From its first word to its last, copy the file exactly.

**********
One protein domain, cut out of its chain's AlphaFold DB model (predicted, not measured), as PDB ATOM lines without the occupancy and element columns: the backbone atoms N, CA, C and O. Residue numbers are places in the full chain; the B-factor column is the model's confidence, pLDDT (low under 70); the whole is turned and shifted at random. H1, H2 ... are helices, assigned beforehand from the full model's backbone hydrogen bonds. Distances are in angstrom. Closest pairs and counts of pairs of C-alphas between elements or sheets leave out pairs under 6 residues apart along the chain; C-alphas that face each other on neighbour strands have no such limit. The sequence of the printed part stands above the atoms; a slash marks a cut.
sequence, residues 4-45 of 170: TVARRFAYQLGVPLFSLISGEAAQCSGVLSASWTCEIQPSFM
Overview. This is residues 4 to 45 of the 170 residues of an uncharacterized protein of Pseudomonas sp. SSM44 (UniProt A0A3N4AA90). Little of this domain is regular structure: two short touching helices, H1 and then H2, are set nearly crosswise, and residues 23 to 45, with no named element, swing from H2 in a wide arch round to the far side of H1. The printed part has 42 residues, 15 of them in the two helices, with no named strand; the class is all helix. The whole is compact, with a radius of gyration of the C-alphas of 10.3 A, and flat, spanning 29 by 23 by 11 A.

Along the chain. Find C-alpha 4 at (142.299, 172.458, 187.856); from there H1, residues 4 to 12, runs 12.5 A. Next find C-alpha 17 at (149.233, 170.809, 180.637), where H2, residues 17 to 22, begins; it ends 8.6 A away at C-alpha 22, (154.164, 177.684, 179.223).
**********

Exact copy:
One protein domain, cut out of its chain's AlphaFold DB model (predicted, not measured), as PDB ATOM lines without the occupancy and element columns: the backbone atoms N, CA, C and O. Residue numbers are places in the full chain; the B-factor column is the model's confidence, pLDDT (low under 70); the whole is turned and shifted at random. H1, H2 ... are helices, assigned beforehand from the full model's backbone hydrogen bonds. Distances are in angstrom. Closest pairs and counts of pairs of C-alphas between elements or sheets leave out pairs under 6 residues apart along the chain; C-alphas that face each other on neighbour strands have no such limit. The sequence of the printed part stands above the atoms; a slash marks a cut.
sequence, residues 4-45 of 170: TVARRFAYQLGVPLFSLISGEAAQCSGVLSASWTCEIQPSFM
Overview. This is residues 4 to 45 of the 170 residues of an uncharacterized protein of Pseudomonas sp. SSM44 (UniProt A0A3N4AA90). Little of this domain is regular structure: two short touching helices, H1 and then H2, are set nearly crosswise, and residues 23 to 45, with no named element, swing from H2 in a wide arch round to the far side of H1. The printed part has 42 residues, 15 of them in the two helices, with no named strand; the class is all helix. The whole is compact, with a radius of gyration of the C-alphas of 10.3 A, and flat, spanning 29 by 23 by 11 A.

Along the chain. Find C-alpha 4 at (142.299, 172.458, 187.856); from there H1, residues 4 to 12, runs 12.5 A. Next find C-alpha 17 at (149.233, 170.809, 180.637), where H2, residues 17 to 22, begins; it ends 8.6 A away at C-alpha 22, (154.164, 177.684, 179.223).